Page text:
The FOCUS JAM 8.9 on the trail

The FOCUS JAM 8.9 positions you far back over the rear wheel, especially if you have long legs and ride with a fully extended dropper post. Going uphill, the rear end wallows heavily, so you should reach for the climb switch if you want to save some energy for the descent. On technical climbs, the pedal bob intensifies, requiring a vigilant riding style. In steep sections, the front wheel tends to lift off the ground and the FOCUS gives away its heavy weight.

The suspension of the FOCUS JAM 8.9 is incredibly plush but doesn’t allow for an active riding style

The rear suspension of the FOCUS swallows up nasty rock gardens as if there were no tomorrow but provides very little feedback from the trail.

Once you drop into the trail, the JAM 8.9 is intuitive and easy to control, making you feel at ease from the get-go while generating plenty of traction with its plush rear suspension. Even beginners will quickly get familiar with the bike, as it generously dishes out travel making nasty root carpets disappear under your feet. However, the FOCUS doesn’t encourage an active riding style, because the plush suspension swallows up the rider’s input like a sandbag. As a result, passive riders, who love to plough through the gnar without even noticing, will get on well with the FOCUS while active riders, who like to play with the trail features, popping off ledges and pulling manuals, might be better off with a livelier bike with more pop and support. Because the FOCUS lacks just that, sinking deep into its travel in berms and compressions and making it hard to generate speed.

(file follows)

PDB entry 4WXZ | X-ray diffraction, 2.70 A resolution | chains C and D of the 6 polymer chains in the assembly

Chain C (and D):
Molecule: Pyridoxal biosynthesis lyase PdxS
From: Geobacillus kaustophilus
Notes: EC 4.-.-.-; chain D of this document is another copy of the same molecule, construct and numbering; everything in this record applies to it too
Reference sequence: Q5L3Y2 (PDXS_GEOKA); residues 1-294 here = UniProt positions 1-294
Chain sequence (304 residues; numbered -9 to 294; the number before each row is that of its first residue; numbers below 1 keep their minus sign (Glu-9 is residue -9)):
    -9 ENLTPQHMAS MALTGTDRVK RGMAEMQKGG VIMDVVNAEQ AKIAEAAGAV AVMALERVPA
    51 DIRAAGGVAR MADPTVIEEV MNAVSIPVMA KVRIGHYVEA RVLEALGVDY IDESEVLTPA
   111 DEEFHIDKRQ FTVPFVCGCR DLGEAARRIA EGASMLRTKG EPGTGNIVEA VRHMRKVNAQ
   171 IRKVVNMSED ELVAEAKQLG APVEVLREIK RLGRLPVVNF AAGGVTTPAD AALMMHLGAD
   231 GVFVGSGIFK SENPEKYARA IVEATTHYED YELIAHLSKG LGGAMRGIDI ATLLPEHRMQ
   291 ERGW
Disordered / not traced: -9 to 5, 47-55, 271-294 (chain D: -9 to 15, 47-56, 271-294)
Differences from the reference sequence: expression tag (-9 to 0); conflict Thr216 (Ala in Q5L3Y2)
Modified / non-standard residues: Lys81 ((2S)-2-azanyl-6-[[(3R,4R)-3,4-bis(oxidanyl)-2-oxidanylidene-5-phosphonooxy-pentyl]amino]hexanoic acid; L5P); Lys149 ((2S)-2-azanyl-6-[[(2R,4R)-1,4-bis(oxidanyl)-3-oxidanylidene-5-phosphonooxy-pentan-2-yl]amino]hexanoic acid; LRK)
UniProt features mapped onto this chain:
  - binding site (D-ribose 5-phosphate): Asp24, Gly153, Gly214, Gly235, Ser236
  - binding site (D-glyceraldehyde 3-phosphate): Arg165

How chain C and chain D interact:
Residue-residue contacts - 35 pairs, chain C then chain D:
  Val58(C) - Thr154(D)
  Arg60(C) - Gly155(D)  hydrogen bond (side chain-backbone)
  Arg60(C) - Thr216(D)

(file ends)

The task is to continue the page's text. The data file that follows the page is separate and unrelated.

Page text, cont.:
Riding Characteristics



  1. sluggish
  2. efficient


  1. cumbersome
  2. playful


  1. nervous
  2. confident


  1. demanding
  2. balanced


  1. harsh
  2. plush

Fun Factor

  1. planted
  2. poppy

Value for money

  1. terrible
  2. very good

Intended Use